Results: We developed a novel method for predicting protein functions from sequence alone which combines deep convolutional neural network (CNN) model with sequence similarity based predictions. Our CNN model scans the sequence for motifs which are predictive for protein functions and combines this with functions of similar proteins (if available). We evaluate the performance of DeepGOPlus using the CAFA3 evaluation measures and achieve an Fmax of 0.390, 0.557 and 0.614 for BPO, MFO and CCO evaluations, respectively. These results would have made DeepGOPlus one of the three best predictors in CCO and the second best performing method in the BPO and MFO evaluations. We also compare DeepGOPlus with state-of-the-art methods such as DeepText2GO and GOLabeler on another dataset. DeepGOPlus can annotate around 40 protein sequences per second on common hardware, thereby making fast and accurate function predictions available for a wide range of proteins.

Availability And Implementation: http://deepgoplus.bio2vec.net/ .

Supplementary Information: Supplementary data are available at Bioinformatics online.
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http://dx.doi.org/10.1093/bioinformatics/btz595DOI Listing
January 2020

FoodOn: a harmonized food ontology to increase global food traceability, quality control and data integration.

NPJ Sci Food 2018 18;2:23. Epub 2018 Dec 18.

1Department of Pathology and Laboratory Medicine, University of British Columbia, Vancouver, BC Canada.

The construction of high capacity data sharing networks to support increasing government and commercial data exchange has highlighted a key roadblock: the content of existing Internet-connected information remains siloed due to a multiplicity of local languages and data dictionaries. This lack of a digital lingua franca is obvious in the domain of human food as materials travel from their wild or farm origin, through processing and distribution chains, to consumers. Well defined, hierarchical vocabulary, connected with logical relationships-in other words, an ontology-is urgently needed to help tackle data harmonization problems that span the domains of food security, safety, quality, production, distribution, and consumer health and convenience. FoodOn (http://foodon.org) is a consortium-driven project to build a comprehensive and easily accessible global farm-to-fork ontology about food, that accurately and consistently describes foods commonly known in cultures from around the world. FoodOn addresses food product terminology gaps and supports food traceability. Focusing on human and domesticated animal food description, FoodOn contains animal and plant food sources, food categories and products, and other facets like preservation processes, contact surfaces, and packaging. Much of FoodOn's vocabulary comes from transforming LanguaL, a mature and popular food indexing thesaurus, into a World Wide Web Consortium (W3C) OWL Web Ontology Language-formatted vocabulary that provides system interoperability, quality control, and software-driven intelligence. FoodOn compliments other technologies facilitating food traceability, which is becoming critical in this age of increasing globalization of food networks.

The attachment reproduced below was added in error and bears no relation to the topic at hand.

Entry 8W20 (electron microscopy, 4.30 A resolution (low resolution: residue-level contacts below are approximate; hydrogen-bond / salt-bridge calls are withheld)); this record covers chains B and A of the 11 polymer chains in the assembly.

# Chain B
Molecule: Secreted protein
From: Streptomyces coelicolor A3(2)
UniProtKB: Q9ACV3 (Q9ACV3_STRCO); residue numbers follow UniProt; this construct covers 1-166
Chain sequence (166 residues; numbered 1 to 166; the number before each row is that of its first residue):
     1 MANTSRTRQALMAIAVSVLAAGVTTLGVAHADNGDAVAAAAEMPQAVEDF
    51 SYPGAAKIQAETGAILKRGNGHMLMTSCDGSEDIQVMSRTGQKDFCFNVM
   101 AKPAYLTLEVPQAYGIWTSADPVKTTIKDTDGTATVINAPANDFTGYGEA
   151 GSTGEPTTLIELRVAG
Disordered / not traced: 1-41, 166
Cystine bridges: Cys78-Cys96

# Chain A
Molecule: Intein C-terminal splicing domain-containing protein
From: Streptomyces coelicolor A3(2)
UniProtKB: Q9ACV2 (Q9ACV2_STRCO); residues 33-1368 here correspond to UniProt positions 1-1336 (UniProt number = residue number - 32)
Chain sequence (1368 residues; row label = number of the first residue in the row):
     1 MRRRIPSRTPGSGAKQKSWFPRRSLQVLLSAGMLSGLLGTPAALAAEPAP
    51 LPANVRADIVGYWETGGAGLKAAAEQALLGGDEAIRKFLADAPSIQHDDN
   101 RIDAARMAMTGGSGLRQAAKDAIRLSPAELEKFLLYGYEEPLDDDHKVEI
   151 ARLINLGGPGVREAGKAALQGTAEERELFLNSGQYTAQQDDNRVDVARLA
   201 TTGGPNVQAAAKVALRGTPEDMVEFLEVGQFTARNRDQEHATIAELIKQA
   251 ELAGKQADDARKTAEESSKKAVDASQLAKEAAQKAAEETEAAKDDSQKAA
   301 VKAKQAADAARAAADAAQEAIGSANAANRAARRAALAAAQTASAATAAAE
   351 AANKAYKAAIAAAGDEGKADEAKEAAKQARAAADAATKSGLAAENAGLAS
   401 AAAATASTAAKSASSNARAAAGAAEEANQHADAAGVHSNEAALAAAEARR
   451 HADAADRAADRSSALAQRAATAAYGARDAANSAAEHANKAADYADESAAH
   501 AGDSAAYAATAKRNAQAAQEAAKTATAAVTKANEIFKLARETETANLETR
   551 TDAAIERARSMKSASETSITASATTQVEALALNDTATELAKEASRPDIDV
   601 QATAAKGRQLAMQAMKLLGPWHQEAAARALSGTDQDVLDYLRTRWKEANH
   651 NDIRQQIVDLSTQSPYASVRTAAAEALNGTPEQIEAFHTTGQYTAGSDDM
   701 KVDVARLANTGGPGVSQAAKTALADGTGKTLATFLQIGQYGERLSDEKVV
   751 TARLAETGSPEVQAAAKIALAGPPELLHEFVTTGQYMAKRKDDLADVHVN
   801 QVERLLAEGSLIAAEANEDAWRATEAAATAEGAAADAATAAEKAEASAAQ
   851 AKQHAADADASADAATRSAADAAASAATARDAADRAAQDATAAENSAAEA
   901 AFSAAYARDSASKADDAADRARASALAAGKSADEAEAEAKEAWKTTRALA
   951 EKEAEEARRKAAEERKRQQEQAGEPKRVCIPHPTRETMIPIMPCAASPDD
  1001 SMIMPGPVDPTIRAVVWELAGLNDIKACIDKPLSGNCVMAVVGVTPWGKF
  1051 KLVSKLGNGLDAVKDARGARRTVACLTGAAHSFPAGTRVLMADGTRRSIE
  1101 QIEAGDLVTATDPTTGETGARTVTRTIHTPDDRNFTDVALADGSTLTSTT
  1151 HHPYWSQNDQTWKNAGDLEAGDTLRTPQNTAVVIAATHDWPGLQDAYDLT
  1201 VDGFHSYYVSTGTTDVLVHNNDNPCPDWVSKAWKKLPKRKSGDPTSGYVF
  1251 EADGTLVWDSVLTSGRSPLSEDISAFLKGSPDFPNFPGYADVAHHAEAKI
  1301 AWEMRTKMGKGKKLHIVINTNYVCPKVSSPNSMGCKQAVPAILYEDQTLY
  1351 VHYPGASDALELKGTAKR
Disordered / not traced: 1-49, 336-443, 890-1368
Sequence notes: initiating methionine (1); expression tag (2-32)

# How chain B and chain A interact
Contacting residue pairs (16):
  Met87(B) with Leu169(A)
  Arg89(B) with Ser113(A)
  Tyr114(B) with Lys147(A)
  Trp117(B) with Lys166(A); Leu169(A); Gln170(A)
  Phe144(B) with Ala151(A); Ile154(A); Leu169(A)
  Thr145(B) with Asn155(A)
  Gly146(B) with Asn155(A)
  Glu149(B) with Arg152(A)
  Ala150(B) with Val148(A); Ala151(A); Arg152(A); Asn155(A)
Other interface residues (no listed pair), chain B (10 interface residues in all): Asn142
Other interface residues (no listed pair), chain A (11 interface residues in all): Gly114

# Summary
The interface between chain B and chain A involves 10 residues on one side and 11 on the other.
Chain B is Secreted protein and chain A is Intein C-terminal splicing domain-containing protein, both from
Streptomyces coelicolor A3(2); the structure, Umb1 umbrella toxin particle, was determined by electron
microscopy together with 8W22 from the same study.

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http://dx.doi.org/10.1038/s41538-018-0032-6DOI Listing
http://www.ncbi.nlm.nih.gov/pmc/articles/PMC6550238PMC
December 2018

PathoPhenoDB, linking human pathogens to their phenotypes in support of infectious disease research.

Sci Data 2019 Jun 3;6(1):79. Epub 2019 Jun 3.

Computer, Electrical and Mathematical Sciences & Engineering with Division, Computational Bioscience Research Center, King Abdullah University of Science and Technology, Thuwal, 23955, Saudi Arabia.

Understanding the relationship between the pathophysiology of infectious disease, the biology of the causative agent and the development of therapeutic and diagnostic approaches is dependent on the synthesis of a wide range of types of information. Provision of a comprehensive and integrated disease phenotype knowledgebase has the potential to provide novel and orthogonal sources of information for the understanding of infectious agent pathogenesis, and support for research on disease mechanisms. We have developed PathoPhenoDB, a database containing pathogen-to-phenotype associations. PathoPhenoDB relies on manual curation of pathogen-disease relations, on ontology-based text mining as well as manual curation to associate host disease phenotypes with infectious agents. Using Semantic Web technologies, PathoPhenoDB also links to knowledge about drug resistance mechanisms and drugs used in the treatment of infectious diseases. PathoPhenoDB is accessible at http://patho.phenomebrowser.net/ , and the data are freely available through a public SPARQL endpoint.